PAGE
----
The community of Messianic Jews and Christians in Israel consists of an informal network of people and congregations. We typically meet weekly for some sort of service or fellowship. We come together to pray and worship together.
A congregation might have between 50 and 150 attending a given service. These services take place from Metula to Eilat, Ariel to Bat-Yam. They might be conducted in Hebrew, Russian, English, or Arabic, usually with translation for the mixed group of nationalities.
I’m not part of any one congregation, but as I have been visiting a wide range of services and meeting new people, I continue to hear unrest. People are looking for a more genuine community experience. It seems that there is a growing desire for more organic gatherings and fellowship in homes or other small venues. People appreciate the corporate services, but they seem to be looking for something more than just a worship service.
Here in Israel, we have some confusion between congregation and community because we use the same Hebrew word (kehila) for both. The word kehila is also used to describe the “body”, the general Messianic community throughout Israel. This seems to imply that congregations are the community and the community is the congregation.
Congregations here in Israel are not large, but even so, they are apparently not small enough for grassroots community and fellowship to flourish. In North American Christianity, House Church movements claim that corporate services choke out the dynamic growth of Christian fellowship and spiritual depth. The house churches provide a good alternative to mega-churches that neglect accountability and discipleship, the fundamental elements of original early Christianity. House churches flourished in the so-called developing world and most famously in China. But Messianic Israelis have not been influenced by the House Church movement and its ideology. What people here seek is authentic community.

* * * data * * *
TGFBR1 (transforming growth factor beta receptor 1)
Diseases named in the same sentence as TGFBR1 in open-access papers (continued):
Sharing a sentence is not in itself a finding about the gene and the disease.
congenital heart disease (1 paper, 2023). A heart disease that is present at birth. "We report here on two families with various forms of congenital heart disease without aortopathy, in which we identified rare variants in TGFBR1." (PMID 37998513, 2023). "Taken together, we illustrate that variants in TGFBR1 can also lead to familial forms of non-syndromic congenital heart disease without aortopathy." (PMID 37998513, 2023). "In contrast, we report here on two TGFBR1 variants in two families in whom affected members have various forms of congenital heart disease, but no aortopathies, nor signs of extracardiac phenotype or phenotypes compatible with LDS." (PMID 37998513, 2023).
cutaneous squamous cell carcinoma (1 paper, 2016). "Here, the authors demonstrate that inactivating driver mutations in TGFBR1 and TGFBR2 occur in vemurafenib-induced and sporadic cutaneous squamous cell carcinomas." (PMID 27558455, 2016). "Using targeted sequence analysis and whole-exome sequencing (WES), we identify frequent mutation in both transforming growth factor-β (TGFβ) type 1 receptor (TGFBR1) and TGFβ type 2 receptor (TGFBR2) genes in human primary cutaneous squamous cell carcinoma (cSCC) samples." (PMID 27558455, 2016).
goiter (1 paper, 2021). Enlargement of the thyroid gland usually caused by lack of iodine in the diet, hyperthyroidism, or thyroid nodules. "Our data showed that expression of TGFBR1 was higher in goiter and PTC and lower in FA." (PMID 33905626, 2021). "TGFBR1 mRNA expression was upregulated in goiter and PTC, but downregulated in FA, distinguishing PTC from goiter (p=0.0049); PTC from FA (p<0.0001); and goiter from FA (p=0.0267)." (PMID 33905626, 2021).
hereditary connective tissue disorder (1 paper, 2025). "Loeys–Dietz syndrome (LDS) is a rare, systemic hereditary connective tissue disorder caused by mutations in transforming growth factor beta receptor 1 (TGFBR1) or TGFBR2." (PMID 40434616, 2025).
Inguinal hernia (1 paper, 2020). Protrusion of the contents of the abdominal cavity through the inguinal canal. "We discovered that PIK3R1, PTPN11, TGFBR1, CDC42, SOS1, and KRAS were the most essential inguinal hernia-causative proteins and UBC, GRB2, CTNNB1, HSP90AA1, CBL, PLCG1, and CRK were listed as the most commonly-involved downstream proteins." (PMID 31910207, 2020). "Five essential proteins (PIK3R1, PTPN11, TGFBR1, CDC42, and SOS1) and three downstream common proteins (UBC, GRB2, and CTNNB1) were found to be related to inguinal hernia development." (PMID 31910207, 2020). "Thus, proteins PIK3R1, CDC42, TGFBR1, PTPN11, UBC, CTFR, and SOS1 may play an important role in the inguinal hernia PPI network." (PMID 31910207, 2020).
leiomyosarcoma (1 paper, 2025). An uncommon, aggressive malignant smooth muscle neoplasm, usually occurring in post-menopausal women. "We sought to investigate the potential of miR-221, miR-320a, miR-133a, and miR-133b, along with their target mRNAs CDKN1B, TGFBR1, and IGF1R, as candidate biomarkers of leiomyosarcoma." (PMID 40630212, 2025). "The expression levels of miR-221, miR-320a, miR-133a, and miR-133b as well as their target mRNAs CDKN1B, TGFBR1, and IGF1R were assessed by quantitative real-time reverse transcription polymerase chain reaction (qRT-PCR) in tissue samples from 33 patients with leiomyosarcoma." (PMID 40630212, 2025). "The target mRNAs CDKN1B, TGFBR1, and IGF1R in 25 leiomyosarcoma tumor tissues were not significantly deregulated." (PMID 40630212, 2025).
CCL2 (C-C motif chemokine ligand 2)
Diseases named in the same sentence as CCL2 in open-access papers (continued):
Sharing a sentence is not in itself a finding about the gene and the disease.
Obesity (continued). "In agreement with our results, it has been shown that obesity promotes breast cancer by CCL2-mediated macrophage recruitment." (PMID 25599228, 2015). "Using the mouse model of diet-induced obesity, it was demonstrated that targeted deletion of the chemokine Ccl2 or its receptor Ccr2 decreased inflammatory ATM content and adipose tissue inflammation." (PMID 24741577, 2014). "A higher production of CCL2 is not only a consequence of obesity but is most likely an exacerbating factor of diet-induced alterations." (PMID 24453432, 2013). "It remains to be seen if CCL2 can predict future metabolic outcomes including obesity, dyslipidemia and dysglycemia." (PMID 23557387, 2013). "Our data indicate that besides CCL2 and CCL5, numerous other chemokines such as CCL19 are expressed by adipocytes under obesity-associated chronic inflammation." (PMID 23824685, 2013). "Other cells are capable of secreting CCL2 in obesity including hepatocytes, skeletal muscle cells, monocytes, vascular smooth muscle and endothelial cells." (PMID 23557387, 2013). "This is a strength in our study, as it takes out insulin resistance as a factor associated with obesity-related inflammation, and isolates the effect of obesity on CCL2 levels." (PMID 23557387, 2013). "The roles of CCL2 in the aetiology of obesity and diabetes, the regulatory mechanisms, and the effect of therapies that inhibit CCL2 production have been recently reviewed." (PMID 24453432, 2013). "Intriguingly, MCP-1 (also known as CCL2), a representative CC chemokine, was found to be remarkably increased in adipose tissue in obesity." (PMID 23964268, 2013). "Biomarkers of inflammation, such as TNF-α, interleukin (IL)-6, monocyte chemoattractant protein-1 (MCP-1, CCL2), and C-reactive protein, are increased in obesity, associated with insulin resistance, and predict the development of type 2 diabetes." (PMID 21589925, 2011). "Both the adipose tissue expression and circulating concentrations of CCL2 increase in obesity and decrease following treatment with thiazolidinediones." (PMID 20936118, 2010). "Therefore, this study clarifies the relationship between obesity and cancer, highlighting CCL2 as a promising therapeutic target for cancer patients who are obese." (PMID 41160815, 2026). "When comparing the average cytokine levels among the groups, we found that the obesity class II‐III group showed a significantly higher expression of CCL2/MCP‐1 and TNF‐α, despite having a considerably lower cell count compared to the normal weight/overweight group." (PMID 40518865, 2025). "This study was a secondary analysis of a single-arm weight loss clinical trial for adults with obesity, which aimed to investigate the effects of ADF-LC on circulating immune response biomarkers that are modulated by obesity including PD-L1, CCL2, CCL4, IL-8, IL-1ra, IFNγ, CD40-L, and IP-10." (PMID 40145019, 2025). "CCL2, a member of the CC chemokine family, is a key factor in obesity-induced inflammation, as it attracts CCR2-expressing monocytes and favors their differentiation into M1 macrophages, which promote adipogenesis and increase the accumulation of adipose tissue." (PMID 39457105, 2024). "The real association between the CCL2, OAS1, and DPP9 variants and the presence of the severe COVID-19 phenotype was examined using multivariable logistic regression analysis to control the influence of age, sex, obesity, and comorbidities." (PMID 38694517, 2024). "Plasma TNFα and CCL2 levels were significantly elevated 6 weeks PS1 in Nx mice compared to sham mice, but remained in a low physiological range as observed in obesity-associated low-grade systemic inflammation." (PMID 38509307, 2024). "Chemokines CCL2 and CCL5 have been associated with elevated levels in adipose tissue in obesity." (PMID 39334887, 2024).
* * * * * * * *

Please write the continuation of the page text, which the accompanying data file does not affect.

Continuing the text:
Most congregations put their emphasis on renting a nice venue with a full sound system (for the dynamic praise and worship), developing a children’s program, and funding full-time employment for a handful of leaders and administrators. This is usually achieved by international fundraising, which requires the leader to be absent for weeks at a time and for international groups to visit regularly. These factors contribute to the sense of artificial community I have been hearing about.
I do not claim to have a solution for this predicament. There are lots of ideas floating around out there. For example, I have heard opinions in favor of replacing corporate services with organic home groups and I have heard opinions in favor of creating networks of small communities that come together for corporate services on a monthly basis.
My concern has to do with the Sabbath. Nearly all the congregational services are held on Saturday. That discourages Jewish believers from keeping a traditional Sabbath. It encourages believers to violate the Sabbath in order to attend the congregational service. But I believe that, if Messianic communities made the Sabbath and its traditional observance a first priority, they would see community develop organically and naturally around the Sabbath. After all, that’s how Judaism has been growing Jewish communities for more than three thousand years.
In my opinion, the Messianic community in Israel could, at the very least, show some sympathy toward members who observe the Sabbath, either by conducting their congregational service on a different weekday or by forming local home groups where members could assemble within walking distance. Please pray for our testimony in Israel to cherish the teachings of the Master and be a blessing to the Messianic community.
Source: First Fruits of Zion